But offense ought to be the main issue for Epstein. J.D. Drew has thus far mustered up the worst season of his unmemorable Red Sox career, playing to a .223/.321/.309 slash line. Josh Reddick, his youthful replacement, has proved he’s more than a fourth outfielder by clubbing four home runs with a .367 in 28 games. Epstein might be looking for someone more experienced, though, and instead dangle Reddick as trade bait. Luckily for the Sox, a huge number of right-handed right fielders are available. Carlos Beltran, Josh Willingham, Ryan Ludwick, Melky Cabrera, Jeff Francoeur, and Hunter Pence are being peddled by their respective clubs, each with a similar skill sets but alarmingly different price tag.
The Astros are asking almost as much for Pence as they are for Rodriguez, which makes sense, since he’s not only the face of the franchise but also in the middle of a fantastic year. A good fielder, with a great arm, the only flaw in Pence’s game is his lack of plate discipline, evidenced by his career 6.7 BB%. Beltran is the next best hitter, but with the Mets willing to eat his remaining $6 million salary, they think they deserve a top-notch prospect in return for the 35-year-old. If it’s not trashed quickly, this delusional idea might cost the Mets a chance to receive anything more than salary relief for the All-Star. Oakland’s Josh Willingham, a target of Epstein last offseason, remains the best option for Boston. With power and high on-base skills, it’s no wonder A’s GM Billy Beane was so intent on acquiring the 32-year-old from the Nationals. Now out of contention, the A’s are cutting payroll, and Willingham’s $6 million salary will be the first to go. His defense is suspect, but his ability to drive the ball out of the park is undeniable and Epstein would be stupid to pass up the opportunity to trade for him.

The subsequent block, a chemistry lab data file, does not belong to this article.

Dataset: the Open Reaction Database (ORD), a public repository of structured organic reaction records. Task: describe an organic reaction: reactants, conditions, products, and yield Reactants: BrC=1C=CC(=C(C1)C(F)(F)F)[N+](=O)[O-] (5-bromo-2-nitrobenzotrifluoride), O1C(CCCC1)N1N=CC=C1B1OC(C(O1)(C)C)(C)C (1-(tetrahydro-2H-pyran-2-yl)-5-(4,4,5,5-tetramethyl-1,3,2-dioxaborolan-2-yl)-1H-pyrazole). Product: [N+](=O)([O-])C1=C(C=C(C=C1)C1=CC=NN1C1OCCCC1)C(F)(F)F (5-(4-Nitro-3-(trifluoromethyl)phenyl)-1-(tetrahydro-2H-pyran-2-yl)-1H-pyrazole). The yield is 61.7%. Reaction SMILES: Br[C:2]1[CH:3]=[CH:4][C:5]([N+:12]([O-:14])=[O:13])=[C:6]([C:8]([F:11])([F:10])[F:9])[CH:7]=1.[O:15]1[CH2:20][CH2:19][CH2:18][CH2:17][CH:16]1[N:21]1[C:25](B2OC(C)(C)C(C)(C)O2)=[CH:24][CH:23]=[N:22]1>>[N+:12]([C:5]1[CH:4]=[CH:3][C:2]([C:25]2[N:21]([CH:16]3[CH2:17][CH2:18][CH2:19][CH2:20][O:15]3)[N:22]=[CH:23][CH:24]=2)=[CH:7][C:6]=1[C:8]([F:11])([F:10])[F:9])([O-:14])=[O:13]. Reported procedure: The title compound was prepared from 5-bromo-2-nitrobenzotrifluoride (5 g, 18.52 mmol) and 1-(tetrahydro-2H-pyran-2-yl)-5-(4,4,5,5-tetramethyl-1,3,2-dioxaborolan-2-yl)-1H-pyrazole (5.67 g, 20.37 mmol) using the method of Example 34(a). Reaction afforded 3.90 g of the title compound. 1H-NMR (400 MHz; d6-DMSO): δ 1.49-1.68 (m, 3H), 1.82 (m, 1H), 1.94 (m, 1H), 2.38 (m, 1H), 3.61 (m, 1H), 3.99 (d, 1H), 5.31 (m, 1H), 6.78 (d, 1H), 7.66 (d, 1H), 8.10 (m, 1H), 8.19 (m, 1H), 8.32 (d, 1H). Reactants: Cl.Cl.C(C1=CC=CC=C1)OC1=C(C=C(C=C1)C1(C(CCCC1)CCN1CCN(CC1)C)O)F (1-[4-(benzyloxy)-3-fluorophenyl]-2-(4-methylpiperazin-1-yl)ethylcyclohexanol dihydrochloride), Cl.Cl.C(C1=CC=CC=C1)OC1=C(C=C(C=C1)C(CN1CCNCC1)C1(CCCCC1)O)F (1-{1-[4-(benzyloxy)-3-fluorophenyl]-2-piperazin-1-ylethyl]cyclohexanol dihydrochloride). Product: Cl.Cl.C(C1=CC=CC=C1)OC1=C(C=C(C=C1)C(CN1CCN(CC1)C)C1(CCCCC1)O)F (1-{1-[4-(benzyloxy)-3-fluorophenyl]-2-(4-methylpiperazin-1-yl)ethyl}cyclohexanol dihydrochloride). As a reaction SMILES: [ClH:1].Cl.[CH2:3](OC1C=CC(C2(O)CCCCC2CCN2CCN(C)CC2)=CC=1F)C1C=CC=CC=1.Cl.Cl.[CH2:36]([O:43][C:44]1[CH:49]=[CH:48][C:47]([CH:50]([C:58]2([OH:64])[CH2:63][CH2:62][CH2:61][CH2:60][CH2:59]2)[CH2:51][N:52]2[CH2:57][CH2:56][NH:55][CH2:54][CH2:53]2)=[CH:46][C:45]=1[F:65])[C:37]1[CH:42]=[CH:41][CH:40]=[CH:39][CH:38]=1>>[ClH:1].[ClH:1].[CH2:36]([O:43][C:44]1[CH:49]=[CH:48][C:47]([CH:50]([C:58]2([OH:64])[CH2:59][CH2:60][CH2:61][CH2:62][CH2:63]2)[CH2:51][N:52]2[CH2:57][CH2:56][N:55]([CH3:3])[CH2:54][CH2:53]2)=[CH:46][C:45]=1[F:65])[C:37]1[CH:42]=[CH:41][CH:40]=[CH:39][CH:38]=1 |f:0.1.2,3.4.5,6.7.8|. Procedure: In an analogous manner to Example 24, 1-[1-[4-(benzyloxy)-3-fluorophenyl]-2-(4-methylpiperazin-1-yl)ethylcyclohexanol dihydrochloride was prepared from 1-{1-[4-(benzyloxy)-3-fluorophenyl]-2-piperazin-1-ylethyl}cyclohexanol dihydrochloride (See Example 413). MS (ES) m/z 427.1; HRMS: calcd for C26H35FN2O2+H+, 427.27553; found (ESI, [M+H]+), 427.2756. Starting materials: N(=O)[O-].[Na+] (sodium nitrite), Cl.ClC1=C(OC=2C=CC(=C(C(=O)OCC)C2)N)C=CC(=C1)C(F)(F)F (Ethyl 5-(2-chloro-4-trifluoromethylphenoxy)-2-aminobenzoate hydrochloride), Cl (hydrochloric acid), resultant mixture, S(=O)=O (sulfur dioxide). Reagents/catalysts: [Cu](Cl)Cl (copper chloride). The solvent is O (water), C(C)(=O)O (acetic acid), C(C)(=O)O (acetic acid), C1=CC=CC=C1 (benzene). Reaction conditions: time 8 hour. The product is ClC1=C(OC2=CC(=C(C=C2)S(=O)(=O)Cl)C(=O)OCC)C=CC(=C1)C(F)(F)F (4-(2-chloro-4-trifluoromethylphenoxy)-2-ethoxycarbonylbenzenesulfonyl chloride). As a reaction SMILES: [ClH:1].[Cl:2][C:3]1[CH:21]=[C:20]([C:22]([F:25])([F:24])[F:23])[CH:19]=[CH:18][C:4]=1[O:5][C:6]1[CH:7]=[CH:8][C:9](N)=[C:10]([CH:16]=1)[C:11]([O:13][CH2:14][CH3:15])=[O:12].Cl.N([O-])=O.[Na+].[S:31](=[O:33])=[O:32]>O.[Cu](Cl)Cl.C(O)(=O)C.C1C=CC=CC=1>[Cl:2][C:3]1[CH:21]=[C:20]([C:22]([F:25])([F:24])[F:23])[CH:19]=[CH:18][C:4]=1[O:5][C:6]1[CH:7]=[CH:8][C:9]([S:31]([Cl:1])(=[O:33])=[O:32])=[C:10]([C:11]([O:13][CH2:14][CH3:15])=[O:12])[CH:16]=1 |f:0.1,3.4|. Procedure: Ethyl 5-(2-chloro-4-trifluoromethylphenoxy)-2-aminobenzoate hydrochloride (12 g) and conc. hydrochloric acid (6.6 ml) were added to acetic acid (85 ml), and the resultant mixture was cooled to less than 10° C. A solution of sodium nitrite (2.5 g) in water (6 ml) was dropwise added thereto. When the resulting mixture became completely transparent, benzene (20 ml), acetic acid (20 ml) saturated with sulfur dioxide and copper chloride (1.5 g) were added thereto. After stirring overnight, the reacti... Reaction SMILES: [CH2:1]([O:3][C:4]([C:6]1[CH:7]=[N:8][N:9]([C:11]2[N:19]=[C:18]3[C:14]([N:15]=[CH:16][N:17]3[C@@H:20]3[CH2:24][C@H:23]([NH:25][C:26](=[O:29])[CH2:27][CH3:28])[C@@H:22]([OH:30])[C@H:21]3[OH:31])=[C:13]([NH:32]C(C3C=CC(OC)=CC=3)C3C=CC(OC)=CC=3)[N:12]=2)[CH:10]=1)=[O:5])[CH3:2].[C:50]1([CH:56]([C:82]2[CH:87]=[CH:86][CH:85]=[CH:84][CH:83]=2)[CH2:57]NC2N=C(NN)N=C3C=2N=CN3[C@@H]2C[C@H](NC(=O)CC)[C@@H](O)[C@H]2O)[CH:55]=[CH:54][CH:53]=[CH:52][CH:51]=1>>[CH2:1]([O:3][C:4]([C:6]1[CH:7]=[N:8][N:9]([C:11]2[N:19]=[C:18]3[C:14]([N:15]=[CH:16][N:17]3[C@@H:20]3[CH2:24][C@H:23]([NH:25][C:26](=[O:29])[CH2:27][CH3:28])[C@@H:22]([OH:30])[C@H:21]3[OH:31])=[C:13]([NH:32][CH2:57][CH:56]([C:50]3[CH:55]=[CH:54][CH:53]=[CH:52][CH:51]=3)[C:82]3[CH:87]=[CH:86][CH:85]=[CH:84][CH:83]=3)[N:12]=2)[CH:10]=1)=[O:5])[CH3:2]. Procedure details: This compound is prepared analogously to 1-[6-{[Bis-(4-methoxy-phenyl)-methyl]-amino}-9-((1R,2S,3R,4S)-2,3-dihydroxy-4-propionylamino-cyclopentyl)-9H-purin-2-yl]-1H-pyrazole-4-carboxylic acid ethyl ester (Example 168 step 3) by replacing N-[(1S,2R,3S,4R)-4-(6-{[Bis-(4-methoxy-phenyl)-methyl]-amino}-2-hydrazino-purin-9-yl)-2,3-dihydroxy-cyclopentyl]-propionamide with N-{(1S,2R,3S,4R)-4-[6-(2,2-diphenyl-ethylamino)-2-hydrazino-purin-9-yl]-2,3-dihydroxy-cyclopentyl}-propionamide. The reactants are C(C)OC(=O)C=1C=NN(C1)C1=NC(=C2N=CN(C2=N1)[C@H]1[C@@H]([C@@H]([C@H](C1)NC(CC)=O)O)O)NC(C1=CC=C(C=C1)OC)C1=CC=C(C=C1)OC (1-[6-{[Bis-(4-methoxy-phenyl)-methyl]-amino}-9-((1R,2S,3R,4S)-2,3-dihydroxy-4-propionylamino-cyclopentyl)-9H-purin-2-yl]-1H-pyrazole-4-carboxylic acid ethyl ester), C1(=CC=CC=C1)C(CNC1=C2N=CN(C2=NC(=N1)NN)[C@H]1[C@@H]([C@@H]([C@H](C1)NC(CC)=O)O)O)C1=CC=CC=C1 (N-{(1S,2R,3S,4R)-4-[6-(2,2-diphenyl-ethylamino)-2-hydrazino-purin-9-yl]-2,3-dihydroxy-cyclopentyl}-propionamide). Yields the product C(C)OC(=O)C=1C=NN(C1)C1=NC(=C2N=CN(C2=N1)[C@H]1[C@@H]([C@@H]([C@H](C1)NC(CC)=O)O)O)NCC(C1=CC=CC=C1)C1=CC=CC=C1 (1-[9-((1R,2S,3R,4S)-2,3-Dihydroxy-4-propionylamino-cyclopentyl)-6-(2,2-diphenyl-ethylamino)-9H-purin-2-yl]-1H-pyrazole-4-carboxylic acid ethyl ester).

Jose Reyes, however, should be their main goal. Mets GM Sandy Alderson has told the press that Reyes is staying in New York, but because he’s a free agent at the end of the season, it won’t be for that long. New York’s financial trouble is well-documented, and it’s obvious that they can’t afford an extension that could total over $140 million, so why keep him? To appease the fans for a couple months? To receive the two draft picks when he signs elsewhere? Obviously out of the pennant race, Reyes provides the most value to the Mets as a trade chip. Shortstop is such a thin position in the Majors that nearly half of the competing teams would be interested. An offer of Iglesias and Ranaudo would hard to decline. Unloading the farm system for a rental player is a controversial move that would have analysts in a frenzy but fans in a state of excitement. Whether Boston would re-sign Reyes in the winter is another question, but having him for the last two months of the season is just the boost that they’d need to become the best team in baseball. Iglesias might turn into the next Wizard of Oz, and Ranaudo could end up pitching like Roy Halladay for 20 years, but it would all be worth it if the Sox won the World Series in 2011.